TACOMA, Washington (Reuters) - The youngest of five U.S. soldiers accused of murdering unarmed Afghan civilians stood up in military court on Monday to declare his innocence as defense lawyers moved to open grisly photographic evidence in the case to public scrutiny.
“I want to tell you, soldier to soldier, that I did not commit murder,” Private First Class Andrew Holmes, 20, from Boise, Idaho, said as he rose from his chair to face the court’s presiding officer. “I am innocent.”
The declaration capped nine hours of testimony from fellow soldiers and criminal investigators presented during the so-called Article 32 hearing at Joint Base Lewis-McChord near Tacoma, Washington, to determine whether Holmes should stand trial in a court-martial.
His was the latest of four such proceedings in recent weeks stemming from an investigation of what prosecutors describe as an infantry platoon run amok earlier this year in the Afghan province of Kandahar, a Taliban stronghold.
The inquiry has grown into the most serious prosecution of alleged atrocities by U.S. troops in nearly nine years of conflict in Afghanistan and a case that Pentagon officials have acknowledged could undermine the American war effort there.
Among the evidence in the case still sealed from the public are dozens of inflammatory photos, including U.S. soldiers posing with Afghan war dead.
The inflammatory nature of the images, vaguely described in court proceedings, has drawn comparisons to pictures of Iraqi prisoners taken by U.S. military personnel at the Abu Ghraib prison that sparked worldwide outrage in 2004 against U.S. conduct in Iraq.
Holmes’ hearing, originally slated to adjourn by day’s end, was recessed for at least another day after his civilian lawyers said they would petition the Army Court of Criminal Appeals outside Washington, D.C., to intervene in the case.
Defense attorney Gary Myers told Reuters he would seek a court order on Tuesday requiring military prosecutors to produce in open court sealed photos that Holmes’ lawyers say would exonerate their client or dismiss the case against him.
The most serious charge against Holmes, which could result in the death penalty, is premeditated murder in connection with the death of an Afghan villager who investigators say was killed in January by a grenade blast and machine-gun fire.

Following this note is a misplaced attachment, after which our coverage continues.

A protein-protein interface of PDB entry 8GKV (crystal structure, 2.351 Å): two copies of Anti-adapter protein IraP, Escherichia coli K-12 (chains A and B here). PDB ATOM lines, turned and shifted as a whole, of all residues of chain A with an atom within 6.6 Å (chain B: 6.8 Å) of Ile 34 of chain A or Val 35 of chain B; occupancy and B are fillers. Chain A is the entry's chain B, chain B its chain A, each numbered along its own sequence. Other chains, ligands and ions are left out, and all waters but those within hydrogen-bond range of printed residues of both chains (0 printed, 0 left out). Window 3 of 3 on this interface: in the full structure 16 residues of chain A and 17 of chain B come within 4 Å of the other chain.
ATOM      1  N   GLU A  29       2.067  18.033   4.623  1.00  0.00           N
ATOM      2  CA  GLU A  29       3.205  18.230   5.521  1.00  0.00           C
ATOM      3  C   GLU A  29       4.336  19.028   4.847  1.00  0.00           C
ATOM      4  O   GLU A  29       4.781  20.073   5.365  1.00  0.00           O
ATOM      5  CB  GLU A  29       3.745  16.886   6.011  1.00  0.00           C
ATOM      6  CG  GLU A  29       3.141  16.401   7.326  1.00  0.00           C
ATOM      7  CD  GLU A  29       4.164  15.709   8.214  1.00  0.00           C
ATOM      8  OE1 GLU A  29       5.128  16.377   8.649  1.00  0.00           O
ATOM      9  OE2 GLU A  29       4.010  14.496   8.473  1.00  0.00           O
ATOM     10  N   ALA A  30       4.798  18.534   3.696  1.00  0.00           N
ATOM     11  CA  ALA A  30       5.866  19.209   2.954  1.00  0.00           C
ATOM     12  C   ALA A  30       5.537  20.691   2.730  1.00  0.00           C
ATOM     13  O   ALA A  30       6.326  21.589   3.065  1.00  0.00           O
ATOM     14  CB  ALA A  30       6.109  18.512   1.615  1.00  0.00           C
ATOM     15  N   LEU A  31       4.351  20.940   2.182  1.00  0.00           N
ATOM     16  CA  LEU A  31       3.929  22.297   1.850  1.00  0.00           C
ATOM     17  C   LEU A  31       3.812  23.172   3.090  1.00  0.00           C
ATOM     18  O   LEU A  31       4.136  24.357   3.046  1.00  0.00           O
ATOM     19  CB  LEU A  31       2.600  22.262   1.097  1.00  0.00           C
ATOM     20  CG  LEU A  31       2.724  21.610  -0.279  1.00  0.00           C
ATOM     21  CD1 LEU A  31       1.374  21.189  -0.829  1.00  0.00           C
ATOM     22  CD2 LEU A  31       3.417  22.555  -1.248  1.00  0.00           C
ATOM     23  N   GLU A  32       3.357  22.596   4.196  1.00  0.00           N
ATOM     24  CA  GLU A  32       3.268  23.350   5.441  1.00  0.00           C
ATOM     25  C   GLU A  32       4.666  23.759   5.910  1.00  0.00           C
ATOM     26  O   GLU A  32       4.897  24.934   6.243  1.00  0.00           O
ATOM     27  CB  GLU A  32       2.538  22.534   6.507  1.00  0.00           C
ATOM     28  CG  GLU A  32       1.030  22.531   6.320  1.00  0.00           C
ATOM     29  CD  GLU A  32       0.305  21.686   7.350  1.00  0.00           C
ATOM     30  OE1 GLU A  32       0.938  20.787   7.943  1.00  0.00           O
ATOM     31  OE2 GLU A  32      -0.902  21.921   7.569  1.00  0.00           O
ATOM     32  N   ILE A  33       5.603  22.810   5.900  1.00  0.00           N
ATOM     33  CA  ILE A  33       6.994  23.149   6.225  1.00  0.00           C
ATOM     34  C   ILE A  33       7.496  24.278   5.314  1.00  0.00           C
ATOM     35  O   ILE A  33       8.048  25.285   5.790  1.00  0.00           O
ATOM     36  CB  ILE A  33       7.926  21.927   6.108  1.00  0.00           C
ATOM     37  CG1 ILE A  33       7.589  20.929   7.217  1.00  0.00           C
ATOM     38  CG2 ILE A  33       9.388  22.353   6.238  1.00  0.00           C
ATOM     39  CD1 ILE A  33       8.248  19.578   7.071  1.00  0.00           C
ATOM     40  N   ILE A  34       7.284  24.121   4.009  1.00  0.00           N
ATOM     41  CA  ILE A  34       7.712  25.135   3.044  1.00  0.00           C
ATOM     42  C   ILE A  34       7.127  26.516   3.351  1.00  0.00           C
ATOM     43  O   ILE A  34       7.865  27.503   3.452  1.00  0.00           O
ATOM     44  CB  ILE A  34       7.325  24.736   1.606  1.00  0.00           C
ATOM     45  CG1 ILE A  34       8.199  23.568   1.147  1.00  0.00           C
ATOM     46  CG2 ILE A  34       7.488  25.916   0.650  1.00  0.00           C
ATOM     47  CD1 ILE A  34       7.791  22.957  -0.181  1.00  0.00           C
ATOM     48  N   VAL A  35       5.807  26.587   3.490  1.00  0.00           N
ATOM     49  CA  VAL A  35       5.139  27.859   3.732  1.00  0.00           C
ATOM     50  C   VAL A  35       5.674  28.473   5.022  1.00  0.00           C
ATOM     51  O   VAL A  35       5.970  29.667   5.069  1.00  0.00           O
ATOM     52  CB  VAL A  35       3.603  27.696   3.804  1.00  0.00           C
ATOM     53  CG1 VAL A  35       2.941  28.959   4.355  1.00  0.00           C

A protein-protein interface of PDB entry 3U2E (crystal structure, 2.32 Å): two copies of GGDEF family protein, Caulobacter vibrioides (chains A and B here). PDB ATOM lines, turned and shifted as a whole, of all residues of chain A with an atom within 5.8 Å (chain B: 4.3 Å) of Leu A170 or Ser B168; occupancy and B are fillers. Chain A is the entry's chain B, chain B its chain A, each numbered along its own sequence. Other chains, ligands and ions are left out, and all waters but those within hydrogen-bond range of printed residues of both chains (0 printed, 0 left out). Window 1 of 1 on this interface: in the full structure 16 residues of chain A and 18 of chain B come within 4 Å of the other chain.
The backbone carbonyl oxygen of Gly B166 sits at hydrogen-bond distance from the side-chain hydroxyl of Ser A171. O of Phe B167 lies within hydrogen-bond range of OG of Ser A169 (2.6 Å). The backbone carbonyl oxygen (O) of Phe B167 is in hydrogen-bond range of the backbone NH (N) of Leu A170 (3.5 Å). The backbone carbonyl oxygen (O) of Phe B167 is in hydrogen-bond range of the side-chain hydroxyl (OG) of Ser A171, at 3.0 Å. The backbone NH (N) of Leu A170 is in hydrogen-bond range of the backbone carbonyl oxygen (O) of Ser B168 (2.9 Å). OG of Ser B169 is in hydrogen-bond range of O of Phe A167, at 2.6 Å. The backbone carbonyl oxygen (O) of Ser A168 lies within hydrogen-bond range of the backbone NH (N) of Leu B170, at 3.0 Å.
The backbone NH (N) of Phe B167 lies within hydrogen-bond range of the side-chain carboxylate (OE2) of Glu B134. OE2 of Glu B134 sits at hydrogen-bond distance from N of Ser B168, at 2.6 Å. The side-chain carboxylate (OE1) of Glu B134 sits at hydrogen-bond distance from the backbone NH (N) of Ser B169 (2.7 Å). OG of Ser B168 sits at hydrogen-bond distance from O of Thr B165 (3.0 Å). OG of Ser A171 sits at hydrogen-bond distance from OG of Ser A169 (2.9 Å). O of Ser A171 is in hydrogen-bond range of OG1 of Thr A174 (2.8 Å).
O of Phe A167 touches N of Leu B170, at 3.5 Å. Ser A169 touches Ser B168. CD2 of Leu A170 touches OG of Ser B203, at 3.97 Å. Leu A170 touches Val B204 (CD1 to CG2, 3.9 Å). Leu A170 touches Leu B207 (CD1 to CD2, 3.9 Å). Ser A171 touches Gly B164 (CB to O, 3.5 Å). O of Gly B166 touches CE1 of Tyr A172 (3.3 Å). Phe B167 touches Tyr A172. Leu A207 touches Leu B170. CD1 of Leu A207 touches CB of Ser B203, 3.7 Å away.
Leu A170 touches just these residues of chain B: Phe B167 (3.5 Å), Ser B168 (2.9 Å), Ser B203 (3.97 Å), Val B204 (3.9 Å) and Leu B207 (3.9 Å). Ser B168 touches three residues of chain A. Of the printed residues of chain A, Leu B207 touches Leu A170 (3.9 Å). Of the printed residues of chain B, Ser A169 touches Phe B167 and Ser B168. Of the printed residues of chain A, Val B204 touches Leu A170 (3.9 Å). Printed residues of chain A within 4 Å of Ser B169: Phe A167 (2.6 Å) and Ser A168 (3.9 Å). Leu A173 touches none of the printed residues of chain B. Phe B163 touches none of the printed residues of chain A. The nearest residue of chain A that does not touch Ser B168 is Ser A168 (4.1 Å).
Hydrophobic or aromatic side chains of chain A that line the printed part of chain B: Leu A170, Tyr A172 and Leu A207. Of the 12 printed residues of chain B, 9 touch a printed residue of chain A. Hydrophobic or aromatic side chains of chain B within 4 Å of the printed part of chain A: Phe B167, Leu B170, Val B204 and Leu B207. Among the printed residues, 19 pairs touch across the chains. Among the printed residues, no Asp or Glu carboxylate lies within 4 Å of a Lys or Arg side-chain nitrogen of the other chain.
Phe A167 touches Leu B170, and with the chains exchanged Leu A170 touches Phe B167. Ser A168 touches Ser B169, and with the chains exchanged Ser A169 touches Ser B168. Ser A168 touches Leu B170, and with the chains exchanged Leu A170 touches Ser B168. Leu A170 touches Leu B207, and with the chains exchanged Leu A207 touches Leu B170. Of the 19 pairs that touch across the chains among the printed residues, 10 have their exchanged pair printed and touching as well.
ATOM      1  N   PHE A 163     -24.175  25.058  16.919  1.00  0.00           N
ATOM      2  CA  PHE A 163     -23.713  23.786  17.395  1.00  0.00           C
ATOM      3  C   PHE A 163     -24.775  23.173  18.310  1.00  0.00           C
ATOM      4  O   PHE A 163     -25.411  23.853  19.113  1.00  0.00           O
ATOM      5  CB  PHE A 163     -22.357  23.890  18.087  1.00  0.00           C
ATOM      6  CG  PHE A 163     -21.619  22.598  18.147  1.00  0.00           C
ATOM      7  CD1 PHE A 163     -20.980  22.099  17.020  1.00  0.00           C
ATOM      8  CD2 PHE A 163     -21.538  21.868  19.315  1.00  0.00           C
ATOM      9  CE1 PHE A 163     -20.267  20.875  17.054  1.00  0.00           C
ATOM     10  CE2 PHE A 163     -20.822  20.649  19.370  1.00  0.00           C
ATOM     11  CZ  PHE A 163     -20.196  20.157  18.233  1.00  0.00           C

That killing marked the first of three unjustified slayings that soldiers in Holmes’ platoon, part of an infantry unit then known as the 5th Stryker Brigade, allegedly staged to look like legitimate war casualties.
A total of five soldiers are accused of taking part in some or all of the killings, and seven other GIs face lesser offenses in the case, which began as a probe into hashish use by the troops. All 12 are enlisted men, none above the rank of sergeant.
The alleged ringleader in the rogue platoon, Staff Sergeant Calvin Gibbs, 26, appeared for an Article 32 hearing last week. His alleged right-hand man, Corporal Jeremy Morlock, 22, was referred for court-martial last month.
BODY PARTS AND PHOTOS
Several of the defendants, including Holmes, Morlock and Gibbs, are alleged to have collected fingers and other body parts removed from dead Afghans as war trophies.
But the most potentially explosive elements of the case are dozens of ghoulish photos that Holmes, Morlock and two others are accused of having taken of Afghan war dead, some showing U.S. troops posing with the bodies.
The images have so far been kept sealed from public view by the military.
But Holmes’ legal team has seen photos taken from the scene of the Afghan killing in January that “tend to demonstrate that our client is not guilty,” Myers said told Reuters after the hearing. “They do not demonstrate in our mind that the individual in question was killed by an automatic weapon, which is what our client was carrying.”
Myers said that in barring the pictures from being admitted as evidence in open court, the military is denying Holmes his constitutional right to a public trial.
The killing for which Holmes is charged with murder was described in some detail on Monday by testimony from Army Specialist Ryan Mallett, a roommate of Holmes on deployment who described himself as a good friend of the defendant.
He recounted that the victim, one of two farmers the soldiers encountered on patrol, was singled out by Morlock, who motioned for the villager to approach the troops.
Mallett said Morlock directed the man to lift up his shirt, then suddenly yelled, “Grenade, grenade!” and ordered Holmes to shoot at him. He said Holmes complied as Morlock lobbed a grenade that exploded in front of the victim, followed by additional gunfire from a third soldier. But Mallett said he was unsure whether any of Holmes’ gunfire struck the man.
Writing and additional reporting by Steve Gorman; Editing by Peter Bohan
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